Tesla's 'Master Plan' future for self-driving cars and solar power

Elon Musk, Tesla Motors chief executive has unveiled a ‘master plan’ that will see his company broaden its product portfolio into electric trucks and buses, car sharing and solar energy systems.

Writing on the Tesla blog under a post titled "Master Plan, Part Deux," Musk outlined his vision for the future of the company that will see it expand beyond products and services solely devoted to electric cars and batteries. 

The strategy includes plans to develop car and ride-sharing programs in addition to commercial vehicles - industries that are already highly competitive with businesses that have an ample head start on Tesla.

The post serves to outline the importance of renewable energy and autonomous vehicles in Tesla’s future. Summarising his intentions in four points, Musk says the company will:

  1. Create stunning solar roofs with seamlessly integrated battery storage
  2. Expand the electric vehicle product line to address all major segments
  3. Develop a self-driving capability that is 10X safer than manual via massive fleet learning
  4. Enable your car to make money for you when you aren't using it

Tesla’s new vehicles, which will be fully revealed next year, will range from a commercial truck called the Tesla Semi to a public transport bus, a ‘new kind of pickup truck’ and a compact SUV.

Musk also wants to acquire solar panel installer SolarCity, where he is already a major shareholder owning 22 per cent of its shares.

“Now that Tesla is ready to scale Powerwall and SolarCity is ready to provide highly differentiated solar, the time has come to bring them together,” he wrote.

On 21 June 2016, Musk proposed Tesla buy SolarCity. He outlined a combined company that could provide consumers with the tools for a largely carbon-free lifestyle, electric cars recharged with electricity generated by SolarCity solar panel systems, or stored in the home using battery packs produced by Tesla's battery Gigafactory which is currently under construction.

The plan did not detail how he intends to finance the potential buyout at a time when both Tesla and SolarCity are burning through cash.

Continuing, Musk said he envisions Tesla owners allowing others to use their vehicles through a smartphone application and indicated there would be a ‘Tesla shared fleet’. Musk did not offer details as to how that fleet would be managed.

"In cities where demand exceeds the supply of customer-owned cars, Tesla will operate its own fleet, ensuring you can always hail a ride from us no matter where you are," he said. Such a service would put Tesla in direct competition with ride-hailing services such as Uber or Lyft, as well as planned moves in to this area by other car manufacturers such as Ford and Volkswagen.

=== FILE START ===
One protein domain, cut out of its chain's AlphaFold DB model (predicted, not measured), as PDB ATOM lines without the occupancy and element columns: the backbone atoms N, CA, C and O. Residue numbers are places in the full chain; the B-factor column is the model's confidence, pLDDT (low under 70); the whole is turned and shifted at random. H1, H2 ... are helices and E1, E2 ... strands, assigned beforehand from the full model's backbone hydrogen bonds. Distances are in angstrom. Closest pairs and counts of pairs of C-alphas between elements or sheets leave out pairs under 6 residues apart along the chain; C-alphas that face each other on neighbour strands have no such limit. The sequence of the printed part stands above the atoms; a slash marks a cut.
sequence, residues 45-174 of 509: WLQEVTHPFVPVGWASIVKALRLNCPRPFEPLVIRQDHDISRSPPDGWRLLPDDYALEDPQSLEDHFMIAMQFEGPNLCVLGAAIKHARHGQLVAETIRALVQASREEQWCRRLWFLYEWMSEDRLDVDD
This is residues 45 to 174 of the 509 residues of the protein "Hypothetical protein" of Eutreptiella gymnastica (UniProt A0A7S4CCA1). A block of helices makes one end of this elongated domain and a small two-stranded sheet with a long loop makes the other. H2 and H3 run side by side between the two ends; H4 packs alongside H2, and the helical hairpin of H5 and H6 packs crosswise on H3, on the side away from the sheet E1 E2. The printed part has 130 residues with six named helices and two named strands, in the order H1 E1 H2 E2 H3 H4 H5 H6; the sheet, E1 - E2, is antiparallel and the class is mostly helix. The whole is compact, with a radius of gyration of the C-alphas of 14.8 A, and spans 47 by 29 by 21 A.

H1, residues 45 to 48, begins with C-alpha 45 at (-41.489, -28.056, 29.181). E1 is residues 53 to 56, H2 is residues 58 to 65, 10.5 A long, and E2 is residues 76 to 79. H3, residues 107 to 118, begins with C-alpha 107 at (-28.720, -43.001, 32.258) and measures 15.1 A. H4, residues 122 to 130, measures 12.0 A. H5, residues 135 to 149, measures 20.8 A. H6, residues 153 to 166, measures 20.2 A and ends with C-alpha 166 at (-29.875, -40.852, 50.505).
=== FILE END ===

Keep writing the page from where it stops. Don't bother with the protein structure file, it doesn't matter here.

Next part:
Musk said all future Tesla products will have fully self-driving capability, including trucks and buses.

The company has recently been beset with concerns that its self-driving feature, called Autopilot, is not yet ready for real driving conditions following a crash in May where a Tesla Model S car that was being autonomously steered crashed into a truck, killing its driver. The incident became the first fatal crash involving an autonomous car, prompting a federal investigation. 

Musk vigorously defended Tesla's decision to offer a ‘beta’ system to allow partial autonomy in its vehicles

"When used correctly, it [Autopilot] is already significantly safer than a person driving by themselves," he wrote.

Musk did not say when fully autonomous Teslas would be ready, but indicated it could require roughly five years of additional testing.

The large volume of data Tesla collects from its cars on the road has armed it with information to publicly counter, and possibly legally defend its claims of safety.

Should Tesla be called on to defend the technology in court, lawyers said information collected by the electronic car maker could be central in judging liability.

The stakes are high for an industry that is investing heavily in self-driving technologies and car connectivity, which are frequently touted as safety improvements. As more connected cars roll out, automakers will have access to more detailed data as to what a vehicle, and its driver, were doing before a crash.

Most major automakers, such as Ford and Nissan, as well as tech companies like Google and Apple, are investing heavily in automated driving technology.  

Germany's Daimler AG is also working on automated heavy trucks and electric commercial vehicles which will bring them in direct competition with Tesla’s future plans.

To raise funds, Tesla sold about $1.7bn in new shares in May, much of that will be used to accelerate development of its new Model 3 car lineup and reach a production pace of 500,000 vehicles a year by 2018.

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